David Bourget (Western Ontario)
David Chalmers (ANU, NYU)
Rafael De Clercq
Jack Alan Reynolds
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Stanford Encyclopedia of Philosophy (2008)
Ordinary English contains different forms of quantification over objects. In addition to the usual singular quantification, as in 'There is an apple on the table', there is plural quantification, as in 'There are some apples on the table'. Ever since Frege, formal logic has favored the two singular quantifiers ∀x and ∃x over their plural counterparts ∀xx and ∃xx (to be read as for any things xx and there are some things xx). But in recent decades it has been argued that we have good reason to admit among our primitive logical notions also the plural quantifiers ∀xx and ∃xx. More controversially, it has been argued that the resulting formal system with plural as well as singular quantification qualifies as ‘pure logic’; in particular, that it is universally applicable, ontologically innocent, and perfectly well understood. In addition to being interesting in its own right, this thesis will, if correct, make plural quantification available as an innocent but extremely powerful tool in metaphysics, philosophy of mathematics, and philosophical logic. For instance, George Boolos has used plural quantification to interpret monadic second-order logic and has argued on this basis that monadic second-order logic qualifies as “pure logic.” Plural quantification has also been used in attempts to defend logicist ideas, to account for set theory, and to eliminate ontological commitments to mathematical objects and complex objects.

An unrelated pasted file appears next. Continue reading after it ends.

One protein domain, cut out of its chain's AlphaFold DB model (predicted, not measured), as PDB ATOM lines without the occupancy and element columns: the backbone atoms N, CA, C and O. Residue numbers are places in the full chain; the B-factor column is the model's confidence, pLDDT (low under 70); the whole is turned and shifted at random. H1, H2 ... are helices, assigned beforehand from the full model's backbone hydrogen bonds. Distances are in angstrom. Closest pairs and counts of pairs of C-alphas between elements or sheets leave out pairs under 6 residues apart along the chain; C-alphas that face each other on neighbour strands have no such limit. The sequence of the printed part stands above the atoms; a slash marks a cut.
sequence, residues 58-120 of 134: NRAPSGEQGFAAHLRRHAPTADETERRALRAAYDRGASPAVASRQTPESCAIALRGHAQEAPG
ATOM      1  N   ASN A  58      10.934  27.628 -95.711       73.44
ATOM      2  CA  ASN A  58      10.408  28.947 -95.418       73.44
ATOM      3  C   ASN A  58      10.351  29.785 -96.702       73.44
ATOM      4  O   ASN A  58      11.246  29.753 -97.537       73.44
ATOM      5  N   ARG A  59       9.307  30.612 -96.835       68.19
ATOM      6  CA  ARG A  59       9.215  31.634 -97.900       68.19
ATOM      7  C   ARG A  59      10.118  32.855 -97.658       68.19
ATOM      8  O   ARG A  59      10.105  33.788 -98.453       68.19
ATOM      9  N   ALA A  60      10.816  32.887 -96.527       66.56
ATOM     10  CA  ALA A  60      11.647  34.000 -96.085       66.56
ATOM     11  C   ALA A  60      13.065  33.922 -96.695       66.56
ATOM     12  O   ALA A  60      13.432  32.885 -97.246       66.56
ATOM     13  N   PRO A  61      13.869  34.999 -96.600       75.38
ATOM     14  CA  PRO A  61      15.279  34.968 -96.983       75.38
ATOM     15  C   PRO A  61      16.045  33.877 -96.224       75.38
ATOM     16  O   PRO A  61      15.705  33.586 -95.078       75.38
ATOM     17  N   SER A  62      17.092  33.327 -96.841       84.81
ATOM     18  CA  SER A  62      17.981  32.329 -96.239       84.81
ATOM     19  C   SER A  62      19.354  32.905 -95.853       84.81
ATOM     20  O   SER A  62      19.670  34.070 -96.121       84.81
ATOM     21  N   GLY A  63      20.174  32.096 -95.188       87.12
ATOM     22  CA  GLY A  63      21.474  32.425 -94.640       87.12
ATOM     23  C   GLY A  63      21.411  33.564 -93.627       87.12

|Keywords||plural logic plural quantification|
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Keith Hossack (2014). Sets and Plural Comprehension. Journal of Philosophical Logic 43 (2-3):517-539.
Simon Hewitt (2012). Modalising Plurals. Journal of Philosophical Logic 41 (5):853-875.
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